By Myrna Fletchall
Learning about story time isn’t usually part of a doctor’s appointment.
However, this was wrapped into the experience for many children visiting Mountain Family Health Centers (MFHC) last year.
At most MFHC locations, every child between six months and five years old receives a book during their well-child visit, as part of the Reach Out and Read program. Providers also coach parents on how to read to their child.
“It’s hard to believe sometimes that our kids don’t get exposed to a book until they are in school,” said Billing Supervisor Myrna Fletchall in February. Myrna oversees training and book purchases as manager for Mountain Family’s Reach Out and Read program, which is nationwide.
Myrna says there’s often a combination of reasons why parents don’t read to their children, especially if a parent has a child under six years old. “They don’t have money to buy a book, [they] come from different cultures, they don’t think the baby’s paying attention,” continued Myrna. Often parents also think infants or toddlers are too young to listen to a book being read out loud. Or, a parent can get frustrated when a young child can’t sit still and listen.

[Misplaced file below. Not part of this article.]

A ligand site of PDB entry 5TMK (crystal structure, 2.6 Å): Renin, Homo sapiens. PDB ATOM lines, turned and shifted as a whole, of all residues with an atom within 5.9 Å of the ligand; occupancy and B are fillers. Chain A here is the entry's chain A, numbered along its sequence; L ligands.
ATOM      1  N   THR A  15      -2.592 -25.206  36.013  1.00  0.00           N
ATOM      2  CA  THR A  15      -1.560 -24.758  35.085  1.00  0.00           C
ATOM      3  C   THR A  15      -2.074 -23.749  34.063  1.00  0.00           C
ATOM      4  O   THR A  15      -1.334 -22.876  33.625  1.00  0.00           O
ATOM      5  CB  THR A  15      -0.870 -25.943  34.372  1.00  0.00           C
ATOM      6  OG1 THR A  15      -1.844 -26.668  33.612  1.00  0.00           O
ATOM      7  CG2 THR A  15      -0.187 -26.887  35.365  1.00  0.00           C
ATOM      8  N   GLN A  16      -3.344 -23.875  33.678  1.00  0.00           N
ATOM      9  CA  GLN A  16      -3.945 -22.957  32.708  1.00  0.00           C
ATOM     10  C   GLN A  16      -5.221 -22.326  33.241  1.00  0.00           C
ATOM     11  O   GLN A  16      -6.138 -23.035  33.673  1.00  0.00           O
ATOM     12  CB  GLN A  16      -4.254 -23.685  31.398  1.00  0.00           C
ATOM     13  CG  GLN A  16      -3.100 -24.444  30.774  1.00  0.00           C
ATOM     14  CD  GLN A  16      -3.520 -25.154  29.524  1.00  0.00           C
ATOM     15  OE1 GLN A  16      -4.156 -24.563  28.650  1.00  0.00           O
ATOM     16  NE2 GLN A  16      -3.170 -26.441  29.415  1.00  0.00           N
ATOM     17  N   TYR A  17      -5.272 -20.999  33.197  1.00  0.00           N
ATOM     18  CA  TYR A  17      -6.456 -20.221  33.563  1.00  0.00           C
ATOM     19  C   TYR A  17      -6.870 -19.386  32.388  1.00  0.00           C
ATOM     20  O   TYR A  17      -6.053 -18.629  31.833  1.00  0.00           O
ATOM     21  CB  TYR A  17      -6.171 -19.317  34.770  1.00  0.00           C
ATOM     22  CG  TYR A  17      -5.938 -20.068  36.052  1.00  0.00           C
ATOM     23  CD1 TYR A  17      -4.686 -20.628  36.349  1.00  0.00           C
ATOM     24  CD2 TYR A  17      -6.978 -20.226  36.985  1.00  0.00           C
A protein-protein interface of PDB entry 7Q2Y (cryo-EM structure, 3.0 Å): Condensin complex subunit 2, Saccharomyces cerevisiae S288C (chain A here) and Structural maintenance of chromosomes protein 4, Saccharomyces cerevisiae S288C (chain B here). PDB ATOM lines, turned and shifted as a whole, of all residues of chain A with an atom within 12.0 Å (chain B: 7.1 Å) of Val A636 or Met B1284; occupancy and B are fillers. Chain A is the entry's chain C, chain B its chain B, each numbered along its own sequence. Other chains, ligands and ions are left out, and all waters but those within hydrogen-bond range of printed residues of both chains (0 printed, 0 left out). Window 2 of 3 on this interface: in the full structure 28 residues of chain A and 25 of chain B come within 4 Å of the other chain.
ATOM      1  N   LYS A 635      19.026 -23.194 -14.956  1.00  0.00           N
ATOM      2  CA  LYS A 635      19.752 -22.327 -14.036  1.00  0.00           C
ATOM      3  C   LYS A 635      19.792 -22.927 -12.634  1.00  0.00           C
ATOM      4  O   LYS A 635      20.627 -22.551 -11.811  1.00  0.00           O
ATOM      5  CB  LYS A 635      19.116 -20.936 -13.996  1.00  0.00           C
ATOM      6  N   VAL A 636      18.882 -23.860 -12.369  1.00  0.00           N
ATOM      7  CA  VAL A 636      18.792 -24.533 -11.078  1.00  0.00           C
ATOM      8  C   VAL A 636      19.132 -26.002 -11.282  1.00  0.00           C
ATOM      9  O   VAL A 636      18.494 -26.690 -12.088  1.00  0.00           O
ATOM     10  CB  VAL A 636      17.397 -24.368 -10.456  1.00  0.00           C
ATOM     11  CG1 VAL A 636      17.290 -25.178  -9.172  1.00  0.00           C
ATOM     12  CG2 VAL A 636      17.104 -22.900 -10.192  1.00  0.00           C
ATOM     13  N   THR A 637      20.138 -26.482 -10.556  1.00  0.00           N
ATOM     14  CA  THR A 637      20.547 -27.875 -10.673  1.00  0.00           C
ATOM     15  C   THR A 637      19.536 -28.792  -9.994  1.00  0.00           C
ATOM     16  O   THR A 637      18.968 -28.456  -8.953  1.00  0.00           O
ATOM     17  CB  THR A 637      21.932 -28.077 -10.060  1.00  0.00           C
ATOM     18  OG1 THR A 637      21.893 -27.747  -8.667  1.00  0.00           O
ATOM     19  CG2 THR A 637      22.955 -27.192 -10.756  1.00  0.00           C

“So that’s the perfect time for the provider to educate [the parent],” said Myrna, “and say… the baby’s going to grab that book, put it in their mouth, chew it.” And that’s ok, because the goal is to create a fun, family environment around books, so children are comfortable or even excited about reading.
Myrna says it usually gets a parent’s attention when their doctor starts talking about reading out loud and the best way to do it.
More than two dozen MFHC physicians are trained to prescribe books and teach parents the best way to read to a child. Last year, MFHC providers gave out about 1500 books to child patients and their families. Given the choice, families were more likely to choose bilingual Spanish and English books over English-only books.
Studies involving Reach Out and Read affiliates around the country have shown that children who participate in the program often have better vocabulary and spend more time at home reading or talking about books with their parents. That familiarity can be a crucial building block for literacy and help a child do well in school.
For Myrna, connecting health care with reading is a personal passion. She’s been running the Mountain Family program since joining the organization in early 2015. “I’ve seen the results,” she said. “I’ve seen the kids walking out of those wellness checks…and they’re just super excited about this book. And that’s what we want.”
MFHC in Edwards has been participating in Reach Out and Read for approximately ten years, including when it was the Eagle Care Clinic. Now physicians in Glenwood Springs, Basalt, Rifle, and Avon Elementary are participating as well.